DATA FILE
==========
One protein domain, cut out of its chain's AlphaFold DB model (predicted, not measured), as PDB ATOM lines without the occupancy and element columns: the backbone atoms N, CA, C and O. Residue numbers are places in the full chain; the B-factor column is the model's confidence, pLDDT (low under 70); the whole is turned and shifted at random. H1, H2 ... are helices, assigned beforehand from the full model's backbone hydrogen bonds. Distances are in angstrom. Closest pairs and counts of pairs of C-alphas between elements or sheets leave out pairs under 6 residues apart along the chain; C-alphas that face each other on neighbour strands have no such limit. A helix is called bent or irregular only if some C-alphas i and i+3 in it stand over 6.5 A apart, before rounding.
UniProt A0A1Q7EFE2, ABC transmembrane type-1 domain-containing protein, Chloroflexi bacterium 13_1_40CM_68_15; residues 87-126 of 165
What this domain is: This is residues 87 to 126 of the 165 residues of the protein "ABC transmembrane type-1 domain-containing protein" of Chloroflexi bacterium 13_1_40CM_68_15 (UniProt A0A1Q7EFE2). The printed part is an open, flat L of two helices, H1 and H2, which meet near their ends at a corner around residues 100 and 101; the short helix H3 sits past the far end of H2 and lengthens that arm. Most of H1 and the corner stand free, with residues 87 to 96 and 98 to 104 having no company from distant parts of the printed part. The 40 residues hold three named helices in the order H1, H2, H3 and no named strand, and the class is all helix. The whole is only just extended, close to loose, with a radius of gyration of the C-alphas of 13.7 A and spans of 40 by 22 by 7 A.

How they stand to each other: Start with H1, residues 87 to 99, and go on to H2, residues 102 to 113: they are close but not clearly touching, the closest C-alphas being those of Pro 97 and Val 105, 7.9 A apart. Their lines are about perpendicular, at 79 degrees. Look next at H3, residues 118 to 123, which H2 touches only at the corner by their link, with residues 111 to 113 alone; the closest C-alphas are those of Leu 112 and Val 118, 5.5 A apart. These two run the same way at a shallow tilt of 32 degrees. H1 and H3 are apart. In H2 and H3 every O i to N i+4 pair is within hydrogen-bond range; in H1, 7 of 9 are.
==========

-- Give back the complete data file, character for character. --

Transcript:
One protein domain, cut out of its chain's AlphaFold DB model (predicted, not measured), as PDB ATOM lines without the occupancy and element columns: the backbone atoms N, CA, C and O. Residue numbers are places in the full chain; the B-factor column is the model's confidence, pLDDT (low under 70); the whole is turned and shifted at random. H1, H2 ... are helices, assigned beforehand from the full model's backbone hydrogen bonds. Distances are in angstrom. Closest pairs and counts of pairs of C-alphas between elements or sheets leave out pairs under 6 residues apart along the chain; C-alphas that face each other on neighbour strands have no such limit. A helix is called bent or irregular only if some C-alphas i and i+3 in it stand over 6.5 A apart, before rounding.
UniProt A0A1Q7EFE2, ABC transmembrane type-1 domain-containing protein, Chloroflexi bacterium 13_1_40CM_68_15; residues 87-126 of 165
What this domain is: This is residues 87 to 126 of the 165 residues of the protein "ABC transmembrane type-1 domain-containing protein" of Chloroflexi bacterium 13_1_40CM_68_15 (UniProt A0A1Q7EFE2). The printed part is an open, flat L of two helices, H1 and H2, which meet near their ends at a corner around residues 100 and 101; the short helix H3 sits past the far end of H2 and lengthens that arm. Most of H1 and the corner stand free, with residues 87 to 96 and 98 to 104 having no company from distant parts of the printed part. The 40 residues hold three named helices in the order H1, H2, H3 and no named strand, and the class is all helix. The whole is only just extended, close to loose, with a radius of gyration of the C-alphas of 13.7 A and spans of 40 by 22 by 7 A.

How they stand to each other: Start with H1, residues 87 to 99, and go on to H2, residues 102 to 113: they are close but not clearly touching, the closest C-alphas being those of Pro 97 and Val 105, 7.9 A apart. Their lines are about perpendicular, at 79 degrees. Look next at H3, residues 118 to 123, which H2 touches only at the corner by their link, with residues 111 to 113 alone; the closest C-alphas are those of Leu 112 and Val 118, 5.5 A apart. These two run the same way at a shallow tilt of 32 degrees. H1 and H3 are apart. In H2 and H3 every O i to N i+4 pair is within hydrogen-bond range; in H1, 7 of 9 are.